Skip to main content
Log in

Accuracy of integration of dental cast and cephalograms compared with cone-beam computed tomography: a comparative study

  • Original Article
  • Published:
Odontology Aims and scope Submit manuscript

Abstract

This study proposes a method that integrates maxillary dental cast and cephalograms and evaluates its accuracy compared with cone-beam computed tomography (CBCT) scans. The study sample comprised 20 adult patients with records of dental casts, cephalograms, and craniofacial CBCT scans. The maxillary dental cast was integrated with lateral and frontal cephalograms based on best-fit registration of palatal and dental outline curves from dental cast with cephalogram tracings. Linear measurement was conducted to assess the intra- and inter-examiner reproducibility of the proposed integration method using intraclass correlation coefficients; linear and angular measurements were conducted to assess its accuracy with CBCT scans as a standard reference. Paired t test, one sample t test, and mean ± standard deviation of the absolute value of difference were used to compare the integrated images and CBCT. The integration method showed good intra- and inter-examiner reproducibility (intraclass correlation coefficients > 0.98). The differences in linear and angular measurements between the integrated images and CBCT were not statistically significant but with a large deviation. When absolute value of difference was computed, the linear distance error was 0.51 ± 0.34 mm, the tooth point coordinate errors in X, Y and Z axes were 0.22 ± 0.22, 0.38 ± 0.32 and 0.21 ± 0.21 mm, respectively; the angular error in pitch, roll and yaw of the dental cast was 0.82 ± 0.51, 0.92 ± 0.59 and 0.80 ± 0.41 degree, respectively. The proposed method for integration of dental cast and cephalograms showed good reproducibility and acceptable accuracy compared with CBCT. It could be helpful for researchers to study three-dimensional tooth growth changes using the existing craniofacial growth data especially cephalograms.

This is a preview of subscription content, log in via an institution to check access.

Access this article

Subscribe and save

Springer+ Basic
EUR 32.99 /Month
  • Get 10 units per month
  • Download Article/Chapter or Ebook
  • 1 Unit = 1 Article or 1 Chapter
  • Cancel anytime
Subscribe now

Buy Now

Price excludes VAT (USA)
Tax calculation will be finalised during checkout.

Instant access to the full article PDF.

Fig. 1
Fig. 2
Fig. 3
Fig. 4
Fig. 5

Similar content being viewed by others

Availability of data and materials

The datasets used and analyzed during the current study are available from the corresponding author on reasonable request.

Abbreviations

CBCT:

Cone-beam computed tomography

3D:

Three dimensional

2D:

Two dimensional

N:

Nasion

ANS:

Anterior nasal spine

PNS:

Posterior nasal spine

UMR :

Mesiobuccal cusp of right second molar

UML :

Mesiobuccal cusp of left second molar

UIR :

Midpoint of the incisal edge of the right central incisor

ICC:

Intraclass correlation coefficients

References

  1. Bjork A, Skieller V. Facial development and tooth eruption. An implant study at the age of puberty. Am J Orthod. 1972;62:339–83.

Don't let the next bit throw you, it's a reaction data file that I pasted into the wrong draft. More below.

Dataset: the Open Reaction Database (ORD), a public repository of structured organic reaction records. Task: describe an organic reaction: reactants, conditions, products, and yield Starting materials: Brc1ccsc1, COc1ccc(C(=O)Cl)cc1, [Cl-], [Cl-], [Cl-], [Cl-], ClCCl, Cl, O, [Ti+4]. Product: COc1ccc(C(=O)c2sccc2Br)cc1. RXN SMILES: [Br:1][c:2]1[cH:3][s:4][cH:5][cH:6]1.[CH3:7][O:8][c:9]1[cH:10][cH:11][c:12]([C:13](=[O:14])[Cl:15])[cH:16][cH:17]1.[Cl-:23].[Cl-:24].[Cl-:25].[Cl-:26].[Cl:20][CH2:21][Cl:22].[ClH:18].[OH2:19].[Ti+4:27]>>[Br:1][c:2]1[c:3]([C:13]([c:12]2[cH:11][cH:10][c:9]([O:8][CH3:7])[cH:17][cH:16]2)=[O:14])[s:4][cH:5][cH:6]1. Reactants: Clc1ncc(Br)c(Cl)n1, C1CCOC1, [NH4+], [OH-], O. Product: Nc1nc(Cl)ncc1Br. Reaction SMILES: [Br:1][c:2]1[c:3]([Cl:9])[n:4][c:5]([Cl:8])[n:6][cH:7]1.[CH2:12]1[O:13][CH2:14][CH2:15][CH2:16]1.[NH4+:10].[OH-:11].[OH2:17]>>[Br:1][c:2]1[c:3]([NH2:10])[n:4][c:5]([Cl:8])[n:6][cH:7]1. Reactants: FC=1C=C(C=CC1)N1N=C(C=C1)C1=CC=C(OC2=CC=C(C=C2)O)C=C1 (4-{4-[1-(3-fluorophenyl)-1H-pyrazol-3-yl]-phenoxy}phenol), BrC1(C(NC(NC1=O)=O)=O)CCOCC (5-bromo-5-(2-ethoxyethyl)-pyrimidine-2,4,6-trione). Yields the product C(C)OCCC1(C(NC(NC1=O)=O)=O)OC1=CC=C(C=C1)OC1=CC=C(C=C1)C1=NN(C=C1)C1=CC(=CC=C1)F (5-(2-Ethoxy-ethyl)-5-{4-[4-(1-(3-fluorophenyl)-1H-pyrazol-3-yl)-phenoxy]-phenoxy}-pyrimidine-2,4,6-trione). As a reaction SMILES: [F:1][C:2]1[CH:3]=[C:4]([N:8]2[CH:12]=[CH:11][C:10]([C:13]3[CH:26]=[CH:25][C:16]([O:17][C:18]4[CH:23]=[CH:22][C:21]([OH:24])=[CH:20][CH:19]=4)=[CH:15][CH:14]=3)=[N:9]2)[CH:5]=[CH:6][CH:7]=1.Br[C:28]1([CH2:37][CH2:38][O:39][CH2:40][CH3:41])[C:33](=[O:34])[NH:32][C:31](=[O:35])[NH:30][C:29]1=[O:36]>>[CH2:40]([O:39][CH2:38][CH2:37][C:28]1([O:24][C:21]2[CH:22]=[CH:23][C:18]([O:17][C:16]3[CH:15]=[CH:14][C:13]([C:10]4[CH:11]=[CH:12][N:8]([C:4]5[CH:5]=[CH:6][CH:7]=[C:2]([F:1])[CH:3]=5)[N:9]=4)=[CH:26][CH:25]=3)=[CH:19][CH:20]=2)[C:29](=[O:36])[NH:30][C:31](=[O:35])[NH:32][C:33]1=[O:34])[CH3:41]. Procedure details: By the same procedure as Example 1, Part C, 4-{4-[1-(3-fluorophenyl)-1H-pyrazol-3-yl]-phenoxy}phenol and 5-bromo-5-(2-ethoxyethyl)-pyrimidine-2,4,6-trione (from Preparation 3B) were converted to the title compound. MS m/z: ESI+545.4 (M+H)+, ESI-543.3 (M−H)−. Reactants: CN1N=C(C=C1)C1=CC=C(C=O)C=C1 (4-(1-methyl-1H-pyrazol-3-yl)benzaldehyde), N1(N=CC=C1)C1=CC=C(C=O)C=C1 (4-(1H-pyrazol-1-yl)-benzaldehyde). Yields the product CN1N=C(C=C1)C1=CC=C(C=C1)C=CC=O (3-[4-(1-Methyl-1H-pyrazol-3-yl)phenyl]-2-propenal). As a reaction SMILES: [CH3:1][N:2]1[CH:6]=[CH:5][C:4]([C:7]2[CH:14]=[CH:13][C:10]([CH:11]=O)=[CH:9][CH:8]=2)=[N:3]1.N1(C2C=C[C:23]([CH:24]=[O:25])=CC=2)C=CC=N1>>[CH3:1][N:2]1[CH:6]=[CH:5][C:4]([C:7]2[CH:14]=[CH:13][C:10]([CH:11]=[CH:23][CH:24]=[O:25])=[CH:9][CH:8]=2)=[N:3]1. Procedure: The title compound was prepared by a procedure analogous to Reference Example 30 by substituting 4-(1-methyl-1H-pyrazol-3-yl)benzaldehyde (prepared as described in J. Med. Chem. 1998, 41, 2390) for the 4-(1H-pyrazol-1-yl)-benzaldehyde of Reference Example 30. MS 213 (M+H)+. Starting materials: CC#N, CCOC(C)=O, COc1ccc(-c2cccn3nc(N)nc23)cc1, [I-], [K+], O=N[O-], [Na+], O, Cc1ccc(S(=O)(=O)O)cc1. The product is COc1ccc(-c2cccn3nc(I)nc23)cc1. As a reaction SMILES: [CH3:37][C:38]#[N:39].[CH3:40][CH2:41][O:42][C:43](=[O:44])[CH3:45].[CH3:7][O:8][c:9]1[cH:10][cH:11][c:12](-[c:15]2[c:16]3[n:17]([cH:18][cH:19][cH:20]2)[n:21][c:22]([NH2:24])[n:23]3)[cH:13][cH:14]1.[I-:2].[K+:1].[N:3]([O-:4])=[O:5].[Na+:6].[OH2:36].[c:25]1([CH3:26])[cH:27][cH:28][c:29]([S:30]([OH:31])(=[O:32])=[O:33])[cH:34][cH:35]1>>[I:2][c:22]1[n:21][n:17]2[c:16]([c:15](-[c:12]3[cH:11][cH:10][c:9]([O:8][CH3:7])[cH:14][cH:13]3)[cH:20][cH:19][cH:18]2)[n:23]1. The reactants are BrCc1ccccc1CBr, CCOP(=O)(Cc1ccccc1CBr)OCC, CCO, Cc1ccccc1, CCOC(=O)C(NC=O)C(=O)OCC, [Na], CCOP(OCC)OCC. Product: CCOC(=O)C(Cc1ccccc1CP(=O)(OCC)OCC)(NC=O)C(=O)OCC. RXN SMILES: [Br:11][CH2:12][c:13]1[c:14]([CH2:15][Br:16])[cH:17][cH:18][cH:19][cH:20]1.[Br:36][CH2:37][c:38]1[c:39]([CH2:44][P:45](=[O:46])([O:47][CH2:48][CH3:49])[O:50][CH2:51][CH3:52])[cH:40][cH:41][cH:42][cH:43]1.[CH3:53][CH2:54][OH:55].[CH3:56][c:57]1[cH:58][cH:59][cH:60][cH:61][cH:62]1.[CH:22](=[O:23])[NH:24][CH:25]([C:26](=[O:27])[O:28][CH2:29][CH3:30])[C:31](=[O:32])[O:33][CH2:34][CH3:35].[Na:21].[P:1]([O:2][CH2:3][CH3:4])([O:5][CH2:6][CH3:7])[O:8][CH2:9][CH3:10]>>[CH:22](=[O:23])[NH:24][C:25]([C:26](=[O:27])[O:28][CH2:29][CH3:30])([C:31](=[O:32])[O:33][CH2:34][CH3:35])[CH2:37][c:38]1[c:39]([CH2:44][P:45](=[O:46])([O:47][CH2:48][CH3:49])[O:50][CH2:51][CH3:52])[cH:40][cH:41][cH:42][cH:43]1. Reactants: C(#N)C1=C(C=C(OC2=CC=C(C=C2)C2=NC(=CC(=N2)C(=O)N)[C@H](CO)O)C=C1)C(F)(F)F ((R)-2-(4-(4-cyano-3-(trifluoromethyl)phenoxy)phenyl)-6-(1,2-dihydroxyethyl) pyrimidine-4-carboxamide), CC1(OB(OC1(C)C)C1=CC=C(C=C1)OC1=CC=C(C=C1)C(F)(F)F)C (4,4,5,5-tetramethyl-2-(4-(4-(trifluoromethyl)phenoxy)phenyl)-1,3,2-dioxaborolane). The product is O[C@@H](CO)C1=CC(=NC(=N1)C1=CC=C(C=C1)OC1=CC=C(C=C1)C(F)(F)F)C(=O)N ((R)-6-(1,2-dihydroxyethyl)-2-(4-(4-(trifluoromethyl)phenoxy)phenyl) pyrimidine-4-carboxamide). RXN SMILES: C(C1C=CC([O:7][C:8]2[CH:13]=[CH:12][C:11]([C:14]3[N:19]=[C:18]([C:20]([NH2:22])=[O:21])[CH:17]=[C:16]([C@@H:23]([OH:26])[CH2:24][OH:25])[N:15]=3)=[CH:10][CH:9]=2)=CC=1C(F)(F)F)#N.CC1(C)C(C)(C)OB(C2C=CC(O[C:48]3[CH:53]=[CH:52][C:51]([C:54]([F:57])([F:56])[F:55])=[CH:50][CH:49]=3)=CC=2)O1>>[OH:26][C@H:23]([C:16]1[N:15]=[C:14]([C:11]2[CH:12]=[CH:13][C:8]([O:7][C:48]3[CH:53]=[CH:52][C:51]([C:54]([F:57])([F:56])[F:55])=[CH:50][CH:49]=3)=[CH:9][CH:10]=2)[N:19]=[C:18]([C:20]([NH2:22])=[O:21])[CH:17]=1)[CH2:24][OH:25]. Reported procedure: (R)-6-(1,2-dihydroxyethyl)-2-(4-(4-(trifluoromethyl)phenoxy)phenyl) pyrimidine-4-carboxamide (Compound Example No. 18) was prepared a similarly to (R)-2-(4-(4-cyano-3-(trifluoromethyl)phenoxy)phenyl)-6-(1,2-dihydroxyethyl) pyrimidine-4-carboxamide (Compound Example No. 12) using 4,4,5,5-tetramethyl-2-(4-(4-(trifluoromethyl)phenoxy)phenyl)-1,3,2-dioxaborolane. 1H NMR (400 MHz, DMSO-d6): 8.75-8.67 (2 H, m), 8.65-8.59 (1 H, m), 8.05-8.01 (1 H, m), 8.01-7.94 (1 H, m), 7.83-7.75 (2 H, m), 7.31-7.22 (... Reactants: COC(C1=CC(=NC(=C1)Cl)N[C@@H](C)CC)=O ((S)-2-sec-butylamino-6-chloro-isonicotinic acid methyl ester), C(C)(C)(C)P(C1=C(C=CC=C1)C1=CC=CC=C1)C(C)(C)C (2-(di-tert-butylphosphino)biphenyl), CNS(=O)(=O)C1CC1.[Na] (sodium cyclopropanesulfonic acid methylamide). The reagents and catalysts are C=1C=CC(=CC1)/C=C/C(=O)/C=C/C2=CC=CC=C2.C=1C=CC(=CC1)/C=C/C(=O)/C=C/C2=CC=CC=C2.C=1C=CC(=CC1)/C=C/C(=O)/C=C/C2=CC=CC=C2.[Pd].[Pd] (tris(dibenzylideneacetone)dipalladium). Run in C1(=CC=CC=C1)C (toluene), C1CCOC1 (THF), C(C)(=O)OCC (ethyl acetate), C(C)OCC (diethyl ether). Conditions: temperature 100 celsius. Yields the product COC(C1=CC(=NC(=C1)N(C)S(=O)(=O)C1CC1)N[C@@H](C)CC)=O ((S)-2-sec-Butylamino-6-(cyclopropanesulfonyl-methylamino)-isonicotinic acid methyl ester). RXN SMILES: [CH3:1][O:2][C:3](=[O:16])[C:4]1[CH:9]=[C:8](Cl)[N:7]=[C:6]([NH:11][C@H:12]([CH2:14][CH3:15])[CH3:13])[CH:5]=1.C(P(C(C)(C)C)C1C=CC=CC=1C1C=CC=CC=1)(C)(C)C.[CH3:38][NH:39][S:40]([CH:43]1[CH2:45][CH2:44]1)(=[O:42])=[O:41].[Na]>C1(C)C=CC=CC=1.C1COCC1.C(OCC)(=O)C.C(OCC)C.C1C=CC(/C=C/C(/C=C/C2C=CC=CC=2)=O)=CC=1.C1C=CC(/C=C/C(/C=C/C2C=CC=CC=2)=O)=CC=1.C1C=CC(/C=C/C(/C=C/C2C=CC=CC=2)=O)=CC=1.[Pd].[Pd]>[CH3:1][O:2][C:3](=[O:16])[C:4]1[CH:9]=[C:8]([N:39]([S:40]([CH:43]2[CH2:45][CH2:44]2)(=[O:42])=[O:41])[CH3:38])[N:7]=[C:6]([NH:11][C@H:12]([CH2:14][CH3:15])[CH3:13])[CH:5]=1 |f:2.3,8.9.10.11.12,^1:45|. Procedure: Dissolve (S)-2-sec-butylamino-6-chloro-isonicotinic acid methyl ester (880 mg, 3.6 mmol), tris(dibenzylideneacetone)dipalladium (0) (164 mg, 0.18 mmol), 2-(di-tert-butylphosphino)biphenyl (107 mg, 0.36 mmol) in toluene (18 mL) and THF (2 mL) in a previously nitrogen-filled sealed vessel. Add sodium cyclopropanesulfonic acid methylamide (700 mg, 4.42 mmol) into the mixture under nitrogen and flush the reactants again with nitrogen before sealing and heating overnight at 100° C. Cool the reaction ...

Article  Google Scholar 

  2. Bjork A, Skeller V. Postnatal growth and development of the maxillary complex. In: McNamara JA, editor. Factors affecting the growth of the midface, monograph 6, craniofacial growth series. Ann Arbor: Center for Human Growth and Development, University of Michigan; 1976. p. 61–9.

    Google Scholar 

  3. Iseri H, Solow B. Continued eruption of maxillary incisors and first molars in girls from 9 to 25 years, studied by the implant method. Eur J Orthod. 1996;18:245–56.

    Article  Google Scholar 

  4. Nielsen IL. Maxillary superimposition: a comparison of three methods for cephalometric evaluation of growth and treatment change. Am J Orthod Dentofacial Orthop. 1989;95:422–31.

    Article  Google Scholar 

  5. Baumrind S, Ben-Bassat Y, Bravo LA, Curry S, Korn EL. Partitioning the components of maxillary tooth displacement by the comparison of data from three cephalometric superimpositions. Angle Orthod. 1996;66:111–24.

    Google Scholar 

  6. Tsourakis AK, Johnston LE. Class II malocclusion: the aftermath of a “perfect storm.” Semin Orthod. 2014;20:59–73.

    Article  Google Scholar 

  7. Martinelli FL, de Oliveira Ruellas AC, de Lima EM, Bolognese AM. Natural changes of the maxillary first molars in adolescents with skeletal class II malocclusion. Am J Orthod Dentofacial Orthop. 2010;137:775–81.

    Article  Google Scholar 

  8. Marshall S, Dawson D, Southard KA, Lee AN, Casko JS, Southard TE. Transverse molar movements during growth. Am J Orthod Dentofacial Orthop. 2003;124:615–24.

    Article  Google Scholar 

  9. Hesby RM, Marshall SD, Dawson DV, Southard KA, Casko JS, Franciscus RG, et al. Transverse skeletal and dentoalveolar changes during growth. Am J Orthod Dentofacial Orthop. 2006;130:721–31.

    Article  Google Scholar 

  10. Alessandri-Bonetti G, Incerti-Parenti S, Garulli G, Gatto MR, Visconti L, Paganelli C. Maxillary first premolar inclination in 8- to 11-year-old children: an observational cross-sectional study on panoramic radiographs. Am J Orthod Dentofacial Orthop. 2016;149:657–65.

    Article  Google Scholar 

  11. Yatabe M, Prieto JC, Styner M, Zhu H, Ruellas AC, Paniagua B, et al. 3D superimposition of craniofacial imaging—the utility of multicentre collaborations. Orthod Craniofac Res. 2019;22(Suppl 1):213–20.

    Article  Google Scholar 

  12. Jang I, Tanaka M, Koga Y, Iijima S, Yozgatian JH, Cha BK, et al. A novel method for the assessment of three-dimensional tooth movement during orthodontic treatment. Angle Orthod. 2009;79:447–53.

    Article  Google Scholar 

  13. Chen G, Chen S, Zhang XY, Jiang RP, Liu Y, Shi FH, et al. Stable region for maxillary dental cast superimposition in adults, studied with the aid of stable miniscrews. Orthod Craniofac Res. 2011;14:70–9.